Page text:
Mr. And Mrs. William Jennings Bryan had visited Florida many times before they decided in 1912 to purchase a winter home in Miami. “Villa Serena,” as they called it, became a showplace at which the Bryans hosted a weekly Friday afternoon open house that sometimes attracted as many as five hundred people. As Bryan’s national political power declined after he retired as secretary of state under Woodrow Wilson, his interest in the political, religious, and social life of Florida increased. He and his family spent more and more time in the state.
After Bryan transferred his legal residence from Nebraska to Florida in 1921, he was increasingly urged to enter Florida politics. He was at first interested in running for the U.S. Senate from Florida, but after much thought, rejected the idea. He was reluctant to risk the chance of a defeat that “would not only impair my ability to aid the party as a private citizen but . . . would very much lessen the pleasure of my remaining years in Florida.”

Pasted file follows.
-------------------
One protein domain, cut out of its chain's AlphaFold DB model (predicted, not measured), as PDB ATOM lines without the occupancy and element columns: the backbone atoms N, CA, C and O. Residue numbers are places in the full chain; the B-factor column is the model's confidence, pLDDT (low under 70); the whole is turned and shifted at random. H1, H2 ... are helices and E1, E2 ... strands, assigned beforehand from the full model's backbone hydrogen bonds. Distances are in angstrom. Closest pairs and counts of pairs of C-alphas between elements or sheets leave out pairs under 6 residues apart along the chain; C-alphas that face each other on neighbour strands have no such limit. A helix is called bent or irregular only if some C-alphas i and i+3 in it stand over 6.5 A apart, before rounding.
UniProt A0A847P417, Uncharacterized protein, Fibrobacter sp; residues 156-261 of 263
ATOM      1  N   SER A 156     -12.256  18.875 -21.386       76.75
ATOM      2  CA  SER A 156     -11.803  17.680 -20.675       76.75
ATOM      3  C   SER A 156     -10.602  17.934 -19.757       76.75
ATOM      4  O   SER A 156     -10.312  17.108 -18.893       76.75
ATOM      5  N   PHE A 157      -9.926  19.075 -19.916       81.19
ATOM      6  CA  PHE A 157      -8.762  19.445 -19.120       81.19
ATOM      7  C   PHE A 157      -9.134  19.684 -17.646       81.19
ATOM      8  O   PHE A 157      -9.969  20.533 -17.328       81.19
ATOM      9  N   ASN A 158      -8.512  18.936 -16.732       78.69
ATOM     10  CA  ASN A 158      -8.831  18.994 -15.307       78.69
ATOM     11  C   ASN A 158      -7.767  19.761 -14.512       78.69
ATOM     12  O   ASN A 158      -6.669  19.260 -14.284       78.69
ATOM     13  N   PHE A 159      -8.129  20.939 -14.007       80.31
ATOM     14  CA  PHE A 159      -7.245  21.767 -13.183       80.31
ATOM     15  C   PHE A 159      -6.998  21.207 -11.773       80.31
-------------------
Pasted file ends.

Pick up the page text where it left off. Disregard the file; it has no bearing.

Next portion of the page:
However, Bryan did enter politics to run successfully for delegate-at-large from Florida to the Democratic National Convention of 1924. He suggested at the convention that Albert A. Murphree, president of the University of Florida, be nominated as the Democratic Party’s presidential candidate. It was widely assumed that a southern candidate could not win, and Murphree did not wish to run. The convention’s rejection of Murphree was a political embarrassment to Bryan. But by the summer of 1925, he was again considering the possibility of running for the U.S. Senate from Florida.
Bryan’s political plans were suddenly interrupted by the efforts of a group of men in Dayton, Tennessee, to break a state law prohibiting the teaching of evolution. He accepted an invitation to become a counsel for the prosecution and journeyed to Tennessee for the last dramatic incident of his life. The sensational and exhausting Scopes trial ended on July 21, 1925, and five days later, shortly before he was scheduled to make a speech denouncing the Darwinian theory of evolution, Bryan died. His family, after his death, continued to live in Florida, and his daughter, Mrs. Ruth Bryan Rhode, later served that state in Congress.